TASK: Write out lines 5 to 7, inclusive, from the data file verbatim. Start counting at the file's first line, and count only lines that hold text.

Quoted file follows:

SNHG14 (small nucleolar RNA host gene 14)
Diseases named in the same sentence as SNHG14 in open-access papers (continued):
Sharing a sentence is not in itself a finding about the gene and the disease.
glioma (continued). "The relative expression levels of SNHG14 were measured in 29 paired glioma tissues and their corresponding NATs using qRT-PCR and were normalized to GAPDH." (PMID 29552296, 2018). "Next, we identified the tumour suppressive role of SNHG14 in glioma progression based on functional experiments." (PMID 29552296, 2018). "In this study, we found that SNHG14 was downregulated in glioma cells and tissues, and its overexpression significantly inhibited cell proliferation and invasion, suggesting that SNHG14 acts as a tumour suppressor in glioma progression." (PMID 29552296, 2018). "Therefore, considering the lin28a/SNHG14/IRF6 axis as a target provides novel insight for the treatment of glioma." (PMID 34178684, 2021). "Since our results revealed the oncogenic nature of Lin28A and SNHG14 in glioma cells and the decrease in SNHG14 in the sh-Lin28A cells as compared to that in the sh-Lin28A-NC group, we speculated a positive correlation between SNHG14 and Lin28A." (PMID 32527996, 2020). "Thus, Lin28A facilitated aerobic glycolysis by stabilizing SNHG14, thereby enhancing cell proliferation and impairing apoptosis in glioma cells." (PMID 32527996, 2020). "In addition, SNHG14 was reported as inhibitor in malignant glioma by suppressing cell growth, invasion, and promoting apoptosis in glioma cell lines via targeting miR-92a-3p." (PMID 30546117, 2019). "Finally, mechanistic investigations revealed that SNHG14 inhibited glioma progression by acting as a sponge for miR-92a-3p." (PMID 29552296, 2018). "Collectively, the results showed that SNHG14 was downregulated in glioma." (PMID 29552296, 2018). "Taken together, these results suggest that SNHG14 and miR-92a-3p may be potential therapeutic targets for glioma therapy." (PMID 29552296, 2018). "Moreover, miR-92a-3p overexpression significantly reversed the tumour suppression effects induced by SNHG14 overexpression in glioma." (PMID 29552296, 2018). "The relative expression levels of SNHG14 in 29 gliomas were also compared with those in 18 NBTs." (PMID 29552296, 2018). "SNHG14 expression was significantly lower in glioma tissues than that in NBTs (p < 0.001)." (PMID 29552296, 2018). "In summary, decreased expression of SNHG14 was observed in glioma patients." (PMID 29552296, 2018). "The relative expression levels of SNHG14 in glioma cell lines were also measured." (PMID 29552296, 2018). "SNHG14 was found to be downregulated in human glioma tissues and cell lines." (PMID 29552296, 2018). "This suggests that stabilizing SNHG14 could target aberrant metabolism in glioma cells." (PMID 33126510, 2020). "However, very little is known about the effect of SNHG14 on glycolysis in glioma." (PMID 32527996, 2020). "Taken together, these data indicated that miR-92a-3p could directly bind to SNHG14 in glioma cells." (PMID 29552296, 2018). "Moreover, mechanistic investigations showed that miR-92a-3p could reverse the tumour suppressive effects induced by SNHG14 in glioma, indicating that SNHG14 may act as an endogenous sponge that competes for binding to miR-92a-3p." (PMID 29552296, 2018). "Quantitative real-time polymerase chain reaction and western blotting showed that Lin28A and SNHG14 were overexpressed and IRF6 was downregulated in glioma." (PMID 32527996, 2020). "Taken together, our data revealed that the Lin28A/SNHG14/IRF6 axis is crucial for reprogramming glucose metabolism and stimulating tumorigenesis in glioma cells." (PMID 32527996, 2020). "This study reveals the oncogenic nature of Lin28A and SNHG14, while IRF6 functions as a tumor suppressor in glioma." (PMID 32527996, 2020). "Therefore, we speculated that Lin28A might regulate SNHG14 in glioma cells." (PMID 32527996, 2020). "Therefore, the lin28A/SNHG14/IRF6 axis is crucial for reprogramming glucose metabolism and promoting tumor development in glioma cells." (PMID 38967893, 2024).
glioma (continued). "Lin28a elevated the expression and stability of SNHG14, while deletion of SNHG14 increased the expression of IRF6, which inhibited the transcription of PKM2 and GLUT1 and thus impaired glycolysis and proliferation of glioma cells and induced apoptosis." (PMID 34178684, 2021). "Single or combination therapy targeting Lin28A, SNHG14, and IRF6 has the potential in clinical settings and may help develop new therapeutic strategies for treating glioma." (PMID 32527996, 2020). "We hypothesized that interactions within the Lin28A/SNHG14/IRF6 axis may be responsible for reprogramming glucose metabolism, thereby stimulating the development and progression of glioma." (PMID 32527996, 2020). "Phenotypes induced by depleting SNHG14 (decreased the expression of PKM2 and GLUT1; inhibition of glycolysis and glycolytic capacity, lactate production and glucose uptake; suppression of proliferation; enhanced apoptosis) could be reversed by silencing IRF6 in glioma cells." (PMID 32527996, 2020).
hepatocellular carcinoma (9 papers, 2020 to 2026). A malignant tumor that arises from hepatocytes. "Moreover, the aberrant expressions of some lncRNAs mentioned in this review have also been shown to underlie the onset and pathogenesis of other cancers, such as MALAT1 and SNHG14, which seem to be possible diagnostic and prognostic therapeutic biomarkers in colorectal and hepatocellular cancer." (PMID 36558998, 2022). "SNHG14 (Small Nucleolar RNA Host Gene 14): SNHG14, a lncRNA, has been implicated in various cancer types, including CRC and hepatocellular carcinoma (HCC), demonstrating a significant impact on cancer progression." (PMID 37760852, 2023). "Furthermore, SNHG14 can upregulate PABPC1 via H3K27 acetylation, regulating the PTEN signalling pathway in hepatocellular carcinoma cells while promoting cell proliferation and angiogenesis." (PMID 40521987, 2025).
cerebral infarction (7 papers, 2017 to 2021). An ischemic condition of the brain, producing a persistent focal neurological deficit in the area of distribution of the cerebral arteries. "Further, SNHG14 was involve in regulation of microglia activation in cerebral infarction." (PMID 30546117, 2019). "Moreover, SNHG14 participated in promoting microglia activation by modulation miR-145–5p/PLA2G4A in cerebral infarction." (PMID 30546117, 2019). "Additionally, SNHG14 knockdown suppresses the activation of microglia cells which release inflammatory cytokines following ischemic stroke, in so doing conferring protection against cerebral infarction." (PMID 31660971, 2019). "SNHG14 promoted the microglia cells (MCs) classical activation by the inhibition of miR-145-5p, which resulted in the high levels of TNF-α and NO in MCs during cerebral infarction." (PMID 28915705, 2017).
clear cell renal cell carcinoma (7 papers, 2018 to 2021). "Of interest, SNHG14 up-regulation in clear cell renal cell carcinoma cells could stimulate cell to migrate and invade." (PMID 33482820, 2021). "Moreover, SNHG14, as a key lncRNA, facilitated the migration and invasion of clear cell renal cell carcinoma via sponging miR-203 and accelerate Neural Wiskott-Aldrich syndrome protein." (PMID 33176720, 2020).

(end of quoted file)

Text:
glioma (continued). "Lin28a elevated the expression and stability of SNHG14, while deletion of SNHG14 increased the expression of IRF6, which inhibited the transcription of PKM2 and GLUT1 and thus impaired glycolysis and proliferation of glioma cells and induced apoptosis." (PMID 34178684, 2021). "Single or combination therapy targeting Lin28A, SNHG14, and IRF6 has the potential in clinical settings and may help develop new therapeutic strategies for treating glioma." (PMID 32527996, 2020). "We hypothesized that interactions within the Lin28A/SNHG14/IRF6 axis may be responsible for reprogramming glucose metabolism, thereby stimulating the development and progression of glioma." (PMID 32527996, 2020). "Phenotypes induced by depleting SNHG14 (decreased the expression of PKM2 and GLUT1; inhibition of glycolysis and glycolytic capacity, lactate production and glucose uptake; suppression of proliferation; enhanced apoptosis) could be reversed by silencing IRF6 in glioma cells." (PMID 32527996, 2020).
hepatocellular carcinoma (9 papers, 2020 to 2026). A malignant tumor that arises from hepatocytes. "Moreover, the aberrant expressions of some lncRNAs mentioned in this review have also been shown to underlie the onset and pathogenesis of other cancers, such as MALAT1 and SNHG14, which seem to be possible diagnostic and prognostic therapeutic biomarkers in colorectal and hepatocellular cancer." (PMID 36558998, 2022). "SNHG14 (Small Nucleolar RNA Host Gene 14): SNHG14, a lncRNA, has been implicated in various cancer types, including CRC and hepatocellular carcinoma (HCC), demonstrating a significant impact on cancer progression." (PMID 37760852, 2023). "Furthermore, SNHG14 can upregulate PABPC1 via H3K27 acetylation, regulating the PTEN signalling pathway in hepatocellular carcinoma cells while promoting cell proliferation and angiogenesis." (PMID 40521987, 2025).
cerebral infarction (7 papers, 2017 to 2021). An ischemic condition of the brain, producing a persistent focal neurological deficit in the area of distribution of the cerebral arteries. "Further, SNHG14 was involve in regulation of microglia activation in cerebral infarction." (PMID 30546117, 2019). "Moreover, SNHG14 participated in promoting microglia activation by modulation miR-145–5p/PLA2G4A in cerebral infarction." (PMID 30546117, 2019). "Additionally, SNHG14 knockdown suppresses the activation of microglia cells which release inflammatory cytokines following ischemic stroke, in so doing conferring protection against cerebral infarction." (PMID 31660971, 2019). "SNHG14 promoted the microglia cells (MCs) classical activation by the inhibition of miR-145-5p, which resulted in the high levels of TNF-α and NO in MCs during cerebral infarction." (PMID 28915705, 2017).